On Thursday, Manmohan Singh made a long-awaited speech in the Parliament on the issue of demonesation -- it was appreciated by one and all. He made his points without much drama and with much logic. So much so that even the BJP MPs long accustomed to not letting the opposition speak at all, held their collective breath. Perhaps, they knew that the ex-PM was making all the right points; perhaps they had no counter.
During Manmohan Singh's speech, PM Modi didn't smile neither did FM Arun Jaitley. They know a shit-storm when they see it and right now, they find themselves in the middle of a storm created by their woefully inadequate management.
Both Modi and Jaitley, one would hope, are also painfully aware that the onus to get things right rests on them. In fact, one hoped that the speech in Parliament made by a man (he is an ex-RBI governor after all) who knows his economic policies would spur them into action.
Instead, they reacted in the worst manner possible.
Modi left the house after the lunch without addressing the Rajya Sabha and late evening, we received yet another update in the ever-changing demonetisation scheme -- and one that reneged on another promise. This time, the government simply said that the exchange of scrapped notes will not longer be possible (Modi had earlier said that this would be possible till December 30). To borrow the immortal words of BJP President Amit Shah, this was another 'surgical strike.'
It was as epic an 'up yours' as there has ever been in the history of Indian politics. This is a man who was given a complete majority by the people of India, simply refusing to listen to the people of India; refusing to listen to sense. Strange are the ways of the democracy because we, as a people, can't do anything about it.
Bankers are saying only 25% of cash demand is being met, rating agency Moody's says the note ban will hit economic growth, banks in Mumbai and Delhi ran out of cash early on Thursday after funds were diverted to rural areas which were neglected early on, people have died and the Prime Minister is busy conducting 'fake' surveys on his app to convince himself that the people are with him.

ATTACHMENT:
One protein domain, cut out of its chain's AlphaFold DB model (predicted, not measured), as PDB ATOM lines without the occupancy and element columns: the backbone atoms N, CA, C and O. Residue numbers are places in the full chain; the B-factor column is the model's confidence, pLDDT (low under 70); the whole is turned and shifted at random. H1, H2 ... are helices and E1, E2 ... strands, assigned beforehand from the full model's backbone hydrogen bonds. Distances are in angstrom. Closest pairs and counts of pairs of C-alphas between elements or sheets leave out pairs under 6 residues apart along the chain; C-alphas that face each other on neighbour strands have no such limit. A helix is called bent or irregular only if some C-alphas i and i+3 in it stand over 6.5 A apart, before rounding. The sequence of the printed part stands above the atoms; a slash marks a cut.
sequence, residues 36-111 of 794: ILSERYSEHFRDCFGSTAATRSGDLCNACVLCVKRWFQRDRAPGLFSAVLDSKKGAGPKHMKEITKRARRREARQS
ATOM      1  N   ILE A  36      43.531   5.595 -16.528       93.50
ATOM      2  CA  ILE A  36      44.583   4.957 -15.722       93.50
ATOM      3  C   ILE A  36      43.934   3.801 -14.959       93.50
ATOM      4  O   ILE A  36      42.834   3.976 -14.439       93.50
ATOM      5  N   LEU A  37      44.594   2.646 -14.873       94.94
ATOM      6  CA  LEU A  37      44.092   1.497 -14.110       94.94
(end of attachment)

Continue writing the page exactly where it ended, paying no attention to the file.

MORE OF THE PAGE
All this would still be fine if we knew for sure that this would work. But far from it -- all this is based on estimates and guesses presently. And that is the worst part. They have clearly not thought this through. Their answer to every problem seems to be another 'if' loop. Modi's greatest success in this chaos has been that he has somehow managed to convince people that this is being done for them but he can't hide from that fact that it is being done is the worst manner possible.
But as this report in The Economic Times mentions, "the disruption to the economy will be such that there will be, possibly, not just no growth in this last quarter of the year but actually a shrinking of the economy."
A shrinking of the economy is never good especially when your country was growing at a pretty decent rate before that.
Modi and Jaitley clearly still believe their move will yield the desired results in the long run -- that is great... for them. But a move as disruptive as demonetisation needed to be thought through at a micro and macro level. Indeed, you try to leave nothing to chance. You obsess over the details, you make sure it works.
Instead, we have a random band-aid approach being taken by the government when right now, India needs a pretty major operation.
Modi woke up to people's troubles on Friday and made another feeble attempt to explain the mess: "Constitution and laws have been misused. There is very little criticism about the government's decision. There are many others who are criticising it saying that the government wasn't fully prepared. I don't think it is an issue that the government isn't prepared."
The statement shows not just a lack of preparation but also delusion. And that perhaps is the scariest aspect of demonetisation. There has been criticism from almost every quarter but Modi is choosing to ignore it all. In essence, he is telling everyone in the country and beyond that he knows better.
But it is not too late to set things right especially when you consider that roll back and they could start off by issuing just one set of concrete guidelines and not make up things as they go along. If nothing else, it would at least allow us to prepare for the worst.